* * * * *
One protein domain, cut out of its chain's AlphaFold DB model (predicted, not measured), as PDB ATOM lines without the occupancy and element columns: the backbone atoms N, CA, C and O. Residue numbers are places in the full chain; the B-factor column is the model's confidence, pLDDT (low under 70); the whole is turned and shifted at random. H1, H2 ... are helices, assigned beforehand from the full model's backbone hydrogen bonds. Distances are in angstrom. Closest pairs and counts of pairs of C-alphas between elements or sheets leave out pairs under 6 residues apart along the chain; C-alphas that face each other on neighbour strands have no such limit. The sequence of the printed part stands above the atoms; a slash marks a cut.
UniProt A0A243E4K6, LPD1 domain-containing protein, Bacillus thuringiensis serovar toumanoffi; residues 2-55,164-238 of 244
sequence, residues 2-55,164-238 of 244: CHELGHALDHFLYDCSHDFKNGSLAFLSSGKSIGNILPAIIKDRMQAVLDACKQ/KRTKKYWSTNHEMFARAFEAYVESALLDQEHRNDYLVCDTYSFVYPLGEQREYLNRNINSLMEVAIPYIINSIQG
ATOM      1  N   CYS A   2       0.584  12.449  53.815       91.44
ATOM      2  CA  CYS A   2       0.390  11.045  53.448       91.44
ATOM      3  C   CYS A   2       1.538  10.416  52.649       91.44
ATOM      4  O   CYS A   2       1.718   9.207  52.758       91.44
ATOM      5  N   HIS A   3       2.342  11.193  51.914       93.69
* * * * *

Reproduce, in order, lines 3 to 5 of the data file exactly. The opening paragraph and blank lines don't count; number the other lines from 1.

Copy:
ATOM      1  N   CYS A   2       0.584  12.449  53.815       91.44
ATOM      2  CA  CYS A   2       0.390  11.045  53.448       91.44
ATOM      3  C   CYS A   2       1.538  10.416  52.649       91.44